For two days leaders from all over the world have shared their views on the current climate crisis, during the World Leaders Summit at COP26. Everyone who entered the stage acknowledged that there is a crisis and that it must be handled. However, leaders had different views on the way forward.
The Co-chair of the ACT Alliance climate change group, Mattias Söderberg, co-chair of the ACT Alliance Climate Justice Reference Group, said,“I am worried and frustrated. My expectations may have been too high, but the Leaders Summit did not deliver the energy or the inspiration we needed to make sure that COP26 can bring a successful result. There were so many strong words, and well formulated messages, but so few concrete commitments and promises.”
Developing countries made a joint and strong call for climate finance. Many commented on the urgent need for support, to address climate related disasters, and to enable the green transition, and many shared their disappointment about the fact that developed countries have not delivered on their promise to mobilise 100 bn USD annually from 2020.
The Co-chair of the ACT Alliance climate change group, Elena Cedillo, Co-chair of the ACT Climate Justice Reference Group, reflected,“It is clear that developed countries must listen to the call for more climate finance. Greater ambition is needed to make progress in the climate agenda and provide climate finances to support vulnerable countries. And we need climate action now.”
“I understand the concern developing countries have,” she continued: “With the lack of mitigation action, the risk for climate induced loss and damage increases. At the same time there is still no agreement about loss and damage finance.”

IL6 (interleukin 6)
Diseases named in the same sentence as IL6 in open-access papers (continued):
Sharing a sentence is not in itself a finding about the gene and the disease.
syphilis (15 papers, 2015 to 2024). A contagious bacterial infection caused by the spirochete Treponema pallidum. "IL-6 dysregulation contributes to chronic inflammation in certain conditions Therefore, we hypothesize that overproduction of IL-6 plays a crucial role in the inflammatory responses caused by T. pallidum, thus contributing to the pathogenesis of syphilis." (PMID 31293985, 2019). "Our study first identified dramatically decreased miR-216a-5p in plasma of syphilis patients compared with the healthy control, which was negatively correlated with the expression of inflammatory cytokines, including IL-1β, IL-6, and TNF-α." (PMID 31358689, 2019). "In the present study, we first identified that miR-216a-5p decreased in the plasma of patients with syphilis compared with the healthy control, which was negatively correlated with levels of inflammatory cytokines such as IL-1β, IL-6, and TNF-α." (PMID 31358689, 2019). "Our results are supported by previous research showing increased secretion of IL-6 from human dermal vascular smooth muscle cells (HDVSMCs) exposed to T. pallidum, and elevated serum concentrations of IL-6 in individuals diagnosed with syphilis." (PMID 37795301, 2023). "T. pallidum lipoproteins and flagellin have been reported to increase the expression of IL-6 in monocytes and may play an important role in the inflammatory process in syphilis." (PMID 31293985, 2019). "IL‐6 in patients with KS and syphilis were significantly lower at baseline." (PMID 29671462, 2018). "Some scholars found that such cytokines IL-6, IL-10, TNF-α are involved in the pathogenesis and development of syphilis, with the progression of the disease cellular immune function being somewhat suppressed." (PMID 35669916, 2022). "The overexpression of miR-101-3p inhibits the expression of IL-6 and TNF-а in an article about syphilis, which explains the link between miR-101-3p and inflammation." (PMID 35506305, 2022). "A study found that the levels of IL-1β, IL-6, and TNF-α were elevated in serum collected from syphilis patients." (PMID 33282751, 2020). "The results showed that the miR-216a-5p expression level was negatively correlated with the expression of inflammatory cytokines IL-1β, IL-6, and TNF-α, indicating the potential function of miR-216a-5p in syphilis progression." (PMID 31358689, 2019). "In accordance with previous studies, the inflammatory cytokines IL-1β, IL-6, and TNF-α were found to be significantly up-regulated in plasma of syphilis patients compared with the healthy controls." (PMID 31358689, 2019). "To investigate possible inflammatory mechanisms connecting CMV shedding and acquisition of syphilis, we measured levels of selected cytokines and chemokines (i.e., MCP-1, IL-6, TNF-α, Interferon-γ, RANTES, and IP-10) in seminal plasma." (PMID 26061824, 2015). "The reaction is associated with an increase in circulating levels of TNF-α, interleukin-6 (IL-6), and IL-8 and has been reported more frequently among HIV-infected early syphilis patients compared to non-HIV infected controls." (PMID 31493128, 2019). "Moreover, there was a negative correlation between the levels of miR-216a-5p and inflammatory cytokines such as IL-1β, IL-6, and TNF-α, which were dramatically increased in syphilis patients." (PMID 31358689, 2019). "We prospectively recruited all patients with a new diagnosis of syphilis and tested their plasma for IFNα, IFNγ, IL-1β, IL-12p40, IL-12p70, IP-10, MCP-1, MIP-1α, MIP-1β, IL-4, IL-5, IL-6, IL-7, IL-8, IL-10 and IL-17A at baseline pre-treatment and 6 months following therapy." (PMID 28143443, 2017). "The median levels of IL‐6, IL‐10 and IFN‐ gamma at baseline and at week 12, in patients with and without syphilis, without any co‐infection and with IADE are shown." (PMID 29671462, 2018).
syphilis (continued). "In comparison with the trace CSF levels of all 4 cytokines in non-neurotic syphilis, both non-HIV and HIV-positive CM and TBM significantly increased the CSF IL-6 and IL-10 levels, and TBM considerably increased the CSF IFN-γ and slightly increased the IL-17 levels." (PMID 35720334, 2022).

It was clear that developed countries are aware of the demands from developing countries. A number of leaders presented their plans to scale up climate finance, and to increase the focus on adaptation.
Söderberg said,“We welcome all the climate finance pledges. Every dollar will make a difference, and is valued. We should remember that poor and vulnerable communities are in an urgent need for support.”
“However,” he noted, “When we consider the pledges, we must be aware that the nature of the pledge will differ. The US pledge will for example depend on a decision in the congress, and many pledges may be materialised as loans, which will have to be repaid.”
Unfortunately, the vast majority of the leaders were men, and neither gender equality, nor women and girls’ rights, were themes which leaders addressed.
Patriciah Roy Akullo, Co-chair of the ACT Climate Justice Reference Group, stated;“There is no climate justice without gender justice. I hope the fact that most leaders were men, won’t mean that gender specific issues will be lost on the COP26 agenda. ACT Alliance, will continue to push for transformative climate solutions that promote gender equality.”
“The fact that there were so few women speaking today reflects that gender equality is still a distant reality. We must ensure an intersectional gender lens is present in every single climate policy and every action linked to the Paris Agreement, at global, regional, national and local level, ” she concluded.